We read SO much! In fact, my 2 1/2 year old has memorized over 30 books because she LOVES reading more than anything. Her favorite movie is Frozen (what 2 year old doesn't love it?!). Today I took her swimming. So, I definitely do things to enjoy her. At 38 years old and with some health issues, I'm very aware how blessed I am to have my little girl and wonderful husband.
  19. armchairlinguist

    armchairlinguist Peer Supporter

    I think your TMS doctor is probably on to something, maybe more than your therapist. Four sessions isn't really enough to tell, but it sounds like you might have more of a conditioned response developed from a general life spent trying to Do Things and Do Them Right. I kinda have the same thing going - I did have some family of origin issues to process initially, but this go-around it seems to mostly be from my perfectionist tendencies and the accumulation of daily life.

    If you have some hard stuff in the past it might be worth revisiting. But remember sometimes that the happy things can drive TMS as well. It doesn't change that we feel great about those happy things, but the other feeling is still there. For me this happens a lot with my job and my house - I love my job, but it does bring up strong emotions on a regular basis, in part because I love it so much and care a lot about the experience that our customers have (I do tech support) and of course not everything goes perfectly - we get muddled communication, people forget stuff, the site has an issue....

    And there is a lot I appreciate about owning a house but it's also a pain in the neck to take care of sometimes.

    For you maybe some of that comes with parenting. Kids are wonderful (I don't have any atm, but my friends' kids are great) but they are also challenging/exasperating/sometimes a grind to take care of. It's OK to feel both ways.

    We believe in you :)
  20. E. Lynn

    E. Lynn Peer Supporter

    I too have feet pain, and I've had it since I was 12 years old. Mine is heel and arch pain and also feels worse when I stand. Mine has gotten about 50% better. Have you made any connection with what was going on when your pain started? Anything that would have affected you emotionally?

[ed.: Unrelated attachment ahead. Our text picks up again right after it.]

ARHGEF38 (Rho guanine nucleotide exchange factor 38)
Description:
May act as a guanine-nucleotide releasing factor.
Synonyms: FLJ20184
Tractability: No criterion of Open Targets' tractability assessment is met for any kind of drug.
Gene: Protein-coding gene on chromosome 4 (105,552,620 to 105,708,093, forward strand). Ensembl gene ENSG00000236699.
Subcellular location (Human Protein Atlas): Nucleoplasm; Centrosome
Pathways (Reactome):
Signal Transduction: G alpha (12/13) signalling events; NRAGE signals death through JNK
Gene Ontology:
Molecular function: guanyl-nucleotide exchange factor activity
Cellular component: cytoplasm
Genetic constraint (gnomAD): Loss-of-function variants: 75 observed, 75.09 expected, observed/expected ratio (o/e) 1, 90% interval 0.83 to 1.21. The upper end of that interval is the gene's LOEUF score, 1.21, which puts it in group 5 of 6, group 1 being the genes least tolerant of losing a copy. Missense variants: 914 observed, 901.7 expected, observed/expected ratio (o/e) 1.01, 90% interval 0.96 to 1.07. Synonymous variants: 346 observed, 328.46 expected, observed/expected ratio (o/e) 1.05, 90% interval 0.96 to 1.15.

I find it interesting that you said your pain got worse when you had your daughter. To me, that is huge. Having a child can really stir up many emotions, and I'm not talking about baby blues. It is a joyful, yet serious life-altering event.
    You mentioned being a perfectionist. Up till about a month ago, I didn't realize I am a perfectionist when it comes to certain things. I want to be a good mother and raise my children to the best of my ability. That can cause emotional stress, especially when you are a perfectionist. Stressing over being a good wife can do the same. Could any of these things be bothering you?

    Being a perfectionist also can hinder your treatment. You sound like you are stressing over healing RIGHT NOW. This is one area I'm not a perfectionist. I've had this pain for so long, I know it will take time to heal. I don't even know how long its been since I first started getting better.

    Are you using affirmations? I really like the ones Eric Watson wrote about in his and Walt's book. I read the first five chapters the other day and found them helpful. They are things such as--"I let go and forgive easily" and "I am calm, relaxed, confident and patient." If you tell your brain these things over and over, it helps. Eventually they will become habit and be true. Here is a link:

    Meditation is also helpful, to help your type A personality RELAX. I might be wrong, but you sound very busy, like you're flitting from one class or activity to the next. That can stress you out no matter how well intentioned. I hope you feel better soon :)

    E. Lynn